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September 16/04 8:32 am - 2004 Canadian Dealer Show Overview


Posted by Editoress on 09/16/04
 

Bicycle Trade Association of Canada Dealer Show
by Mike Badyk

The Bicycle Trade Association of Canada (BTAC) annual show just wrapped up after 3 successful days. If you're not familiar with BTAC it is the association that bicycle dealers and suppliers belong to. The show is a chance for the bicycle industry to view next year's products. It isn't open to the public, just for industry types. Some of the product you may have seen at various manufacturer's web sites, but others are brand new.

Trends and Impressions:

Everybody has a cruiser type bike. Some look really neat and would make a worthy addition to your personal collection. Others are just plain silly and will probably never be ridden or perhaps even produced for that matter. Think six foot long forks sticking out the front. You could probably get the thing in motion but that's about it. Others look really cool, with much in the way of wild paint, faux gas tanks and wide tires. Lots of fun. Here's one example that a lot of people seemed to like. PHOTO This is the GT Kustom Kruiser Slick Daddy. Only partially silly, but with gorgeous paint.

Carbon, carbon and more carbon. Road, mountain, BMX ˆ it doesn't matter. Frames for every application. Cranks. Rims. Bars and stems. You name it. Even helmets. Yes, they are light. Much drooling was done in the Cervelo booth with the Tour de France CSC frame on display. Frame, fork, headset, stem and seat post weighing a mere 4 pounds. Unheard of in a production bike until recently. Many companies have full carbon bikes at the upper price points, with alloy main frame and carbon stays/fork also being common. Hopefully technology and thorough testing has been applied appropriately.

Maybe we're showing our roots, but the really exciting 2005 bikes for us were road bikes. It wasn't just the standard assortment of companies we're used to though. You'll be able to get bikes from Felt, Orbea, Principia and others that you'd never thought would make it over to Canada. You've got so much choice in road its unbelievable. Even if you're not a racer there is a road bike to appeal to you. Triple cranks are common. You can even get a good road bike with a flat handlebar. Frame materials have been used to make the bike ride more comfortably. You might sacrifice a bit of performance, but you won't be all beat up at the end of the ride. Geometry has even been changed to make you sit a little more upright. Trek, for example, has a new series called the Pilot. They are high end carbon frames with great components, but things have been tweaked such as a higher head tube and a slightly slacker seat tube. I'll suspect that this is going to get many more people back to road riding.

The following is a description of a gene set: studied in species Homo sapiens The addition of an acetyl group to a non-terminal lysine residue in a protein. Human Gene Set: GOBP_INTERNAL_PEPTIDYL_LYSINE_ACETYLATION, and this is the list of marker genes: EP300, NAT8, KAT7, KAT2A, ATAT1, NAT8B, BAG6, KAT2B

There are a lot of really good looking mountain bikes out there this year. Rocky Mountain bikes look very good, and the new logos for Kona (done in a stencil style) go well with their paint colours. If you want to go one step further pay about an extra $100 and you can get a custom paint job done on your Brodie.
PHOTO Gorgeous stuff.

The value you get in bikes is also something else. Norco had an attractive North Shore hardtail called the Tactik on display. For a suggested retail price of $1250 you get a 26" front and 24" rear wheel, Avid 8" mechanical disc brakes, a Manitou Stance Flow 120-150mm fork and more or less a bike you could go and thrash straight out of the box. This is just one example though. There are lots of bike companies with some great values out there for next year. If you're thinking of replacing your current ride, 2005 is going to be a good year to do it.

Get used to the idea of SRAM components on mountain bikes. Lots of it on many, many bikes. The delivery problems that Shimano had last year clearly opened some opportunities for SRAM. We saw SRAM rear derailleurs and trigger shifters on bikes from Trek, Norco and Gary Fisher to name but a few.

That being said, Shimano still has a formidable array of components. There's a new LX group with Dual Control levers and Hollowtech II cranks. A new group called the Hone is a hybrid of Saint and Deore LX. I was impressed by the new Ultegra level road wheel set called the WH-550. All in silver with a gorgeous polished hub it makes a nice change from the world of black rims/wheels (although that is still available if you want it).
PHOTO There's also a pile of new shoes for both road and mountain including a new high end carbon fiber reinforced MTB shoe called the SH-M225. It's really a work of art.

That's just a few things to whet your appetite. By most accounts it was a very good show with both the stores and the distributors feeling very good about next year. We were like kids in a candy store ourselves, something that doesn't happen every season. It was an embarrasment of riches and we here at Canadian Cyclist look forward to testing a lot of these really great products.

 


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